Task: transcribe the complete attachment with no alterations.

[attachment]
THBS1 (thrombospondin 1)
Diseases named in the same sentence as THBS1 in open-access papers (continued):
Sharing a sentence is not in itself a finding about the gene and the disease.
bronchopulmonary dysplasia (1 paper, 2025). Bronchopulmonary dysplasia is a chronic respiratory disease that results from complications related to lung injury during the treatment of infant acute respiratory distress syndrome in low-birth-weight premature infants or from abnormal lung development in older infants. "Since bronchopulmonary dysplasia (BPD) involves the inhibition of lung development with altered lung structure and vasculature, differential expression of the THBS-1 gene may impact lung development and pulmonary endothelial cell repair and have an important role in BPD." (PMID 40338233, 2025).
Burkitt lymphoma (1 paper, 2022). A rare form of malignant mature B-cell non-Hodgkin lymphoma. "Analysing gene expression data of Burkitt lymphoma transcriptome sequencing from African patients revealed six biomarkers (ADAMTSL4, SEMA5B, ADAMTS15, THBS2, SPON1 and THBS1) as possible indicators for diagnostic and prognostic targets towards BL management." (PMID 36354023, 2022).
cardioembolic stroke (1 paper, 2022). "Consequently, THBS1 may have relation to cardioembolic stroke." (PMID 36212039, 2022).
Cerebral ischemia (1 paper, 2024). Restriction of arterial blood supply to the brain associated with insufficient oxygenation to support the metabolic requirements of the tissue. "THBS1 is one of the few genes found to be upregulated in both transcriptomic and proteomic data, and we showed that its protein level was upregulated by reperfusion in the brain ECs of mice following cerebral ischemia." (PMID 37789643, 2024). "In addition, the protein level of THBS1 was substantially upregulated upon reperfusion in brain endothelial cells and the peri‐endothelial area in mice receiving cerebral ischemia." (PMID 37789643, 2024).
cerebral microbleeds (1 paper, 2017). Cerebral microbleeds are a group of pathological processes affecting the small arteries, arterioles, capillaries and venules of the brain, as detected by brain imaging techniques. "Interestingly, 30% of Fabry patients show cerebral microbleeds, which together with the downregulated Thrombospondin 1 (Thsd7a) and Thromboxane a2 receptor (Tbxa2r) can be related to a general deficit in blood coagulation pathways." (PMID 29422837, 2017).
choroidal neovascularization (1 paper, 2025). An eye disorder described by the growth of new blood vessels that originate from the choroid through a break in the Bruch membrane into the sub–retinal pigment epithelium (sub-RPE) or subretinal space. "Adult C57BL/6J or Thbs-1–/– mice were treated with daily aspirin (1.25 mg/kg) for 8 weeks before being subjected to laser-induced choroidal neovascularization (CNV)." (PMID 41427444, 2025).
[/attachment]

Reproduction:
THBS1 (thrombospondin 1)
Diseases named in the same sentence as THBS1 in open-access papers (continued):
Sharing a sentence is not in itself a finding about the gene and the disease.
bronchopulmonary dysplasia (1 paper, 2025). Bronchopulmonary dysplasia is a chronic respiratory disease that results from complications related to lung injury during the treatment of infant acute respiratory distress syndrome in low-birth-weight premature infants or from abnormal lung development in older infants. "Since bronchopulmonary dysplasia (BPD) involves the inhibition of lung development with altered lung structure and vasculature, differential expression of the THBS-1 gene may impact lung development and pulmonary endothelial cell repair and have an important role in BPD." (PMID 40338233, 2025).
Burkitt lymphoma (1 paper, 2022). A rare form of malignant mature B-cell non-Hodgkin lymphoma. "Analysing gene expression data of Burkitt lymphoma transcriptome sequencing from African patients revealed six biomarkers (ADAMTSL4, SEMA5B, ADAMTS15, THBS2, SPON1 and THBS1) as possible indicators for diagnostic and prognostic targets towards BL management." (PMID 36354023, 2022).
cardioembolic stroke (1 paper, 2022). "Consequently, THBS1 may have relation to cardioembolic stroke." (PMID 36212039, 2022).
Cerebral ischemia (1 paper, 2024). Restriction of arterial blood supply to the brain associated with insufficient oxygenation to support the metabolic requirements of the tissue. "THBS1 is one of the few genes found to be upregulated in both transcriptomic and proteomic data, and we showed that its protein level was upregulated by reperfusion in the brain ECs of mice following cerebral ischemia." (PMID 37789643, 2024). "In addition, the protein level of THBS1 was substantially upregulated upon reperfusion in brain endothelial cells and the peri‐endothelial area in mice receiving cerebral ischemia." (PMID 37789643, 2024).
cerebral microbleeds (1 paper, 2017). Cerebral microbleeds are a group of pathological processes affecting the small arteries, arterioles, capillaries and venules of the brain, as detected by brain imaging techniques. "Interestingly, 30% of Fabry patients show cerebral microbleeds, which together with the downregulated Thrombospondin 1 (Thsd7a) and Thromboxane a2 receptor (Tbxa2r) can be related to a general deficit in blood coagulation pathways." (PMID 29422837, 2017).
choroidal neovascularization (1 paper, 2025). An eye disorder described by the growth of new blood vessels that originate from the choroid through a break in the Bruch membrane into the sub–retinal pigment epithelium (sub-RPE) or subretinal space. "Adult C57BL/6J or Thbs-1–/– mice were treated with daily aspirin (1.25 mg/kg) for 8 weeks before being subjected to laser-induced choroidal neovascularization (CNV)." (PMID 41427444, 2025).